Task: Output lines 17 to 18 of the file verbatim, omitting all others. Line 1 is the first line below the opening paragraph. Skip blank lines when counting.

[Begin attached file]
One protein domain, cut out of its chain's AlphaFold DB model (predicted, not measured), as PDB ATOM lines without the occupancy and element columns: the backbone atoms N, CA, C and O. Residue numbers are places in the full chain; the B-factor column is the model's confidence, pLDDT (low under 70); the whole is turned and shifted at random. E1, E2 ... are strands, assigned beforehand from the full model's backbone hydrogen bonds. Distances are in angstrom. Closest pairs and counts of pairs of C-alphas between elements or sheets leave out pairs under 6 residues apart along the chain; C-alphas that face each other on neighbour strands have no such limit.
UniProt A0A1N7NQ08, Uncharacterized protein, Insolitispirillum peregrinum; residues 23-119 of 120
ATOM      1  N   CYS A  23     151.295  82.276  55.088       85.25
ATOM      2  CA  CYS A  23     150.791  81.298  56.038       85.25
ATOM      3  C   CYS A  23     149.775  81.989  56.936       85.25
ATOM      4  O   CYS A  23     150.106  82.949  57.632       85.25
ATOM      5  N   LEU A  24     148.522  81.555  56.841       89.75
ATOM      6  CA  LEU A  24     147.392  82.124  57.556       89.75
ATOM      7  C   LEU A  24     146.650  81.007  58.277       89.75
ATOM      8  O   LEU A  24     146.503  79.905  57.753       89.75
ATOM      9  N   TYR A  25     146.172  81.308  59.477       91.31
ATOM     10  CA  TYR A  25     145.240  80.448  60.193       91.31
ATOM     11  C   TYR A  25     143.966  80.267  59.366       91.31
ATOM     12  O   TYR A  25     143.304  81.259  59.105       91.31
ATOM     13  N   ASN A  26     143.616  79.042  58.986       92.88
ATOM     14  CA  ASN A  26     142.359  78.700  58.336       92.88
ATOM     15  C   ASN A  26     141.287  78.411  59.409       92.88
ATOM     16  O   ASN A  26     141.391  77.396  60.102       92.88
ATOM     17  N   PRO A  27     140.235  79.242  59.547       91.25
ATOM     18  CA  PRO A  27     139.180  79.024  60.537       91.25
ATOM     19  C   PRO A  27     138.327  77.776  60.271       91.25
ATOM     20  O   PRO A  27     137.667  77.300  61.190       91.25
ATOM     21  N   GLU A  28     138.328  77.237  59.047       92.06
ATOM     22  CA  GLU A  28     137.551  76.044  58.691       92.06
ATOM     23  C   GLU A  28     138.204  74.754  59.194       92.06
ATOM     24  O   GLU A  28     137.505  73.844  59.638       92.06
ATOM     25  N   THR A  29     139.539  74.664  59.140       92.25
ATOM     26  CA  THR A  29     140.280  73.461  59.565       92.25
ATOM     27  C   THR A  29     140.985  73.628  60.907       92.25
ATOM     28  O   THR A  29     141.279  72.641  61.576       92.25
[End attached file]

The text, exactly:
ATOM     16  O   ASN A  26     141.391  77.396  60.102       92.88
ATOM     17  N   PRO A  27     140.235  79.242  59.547       91.25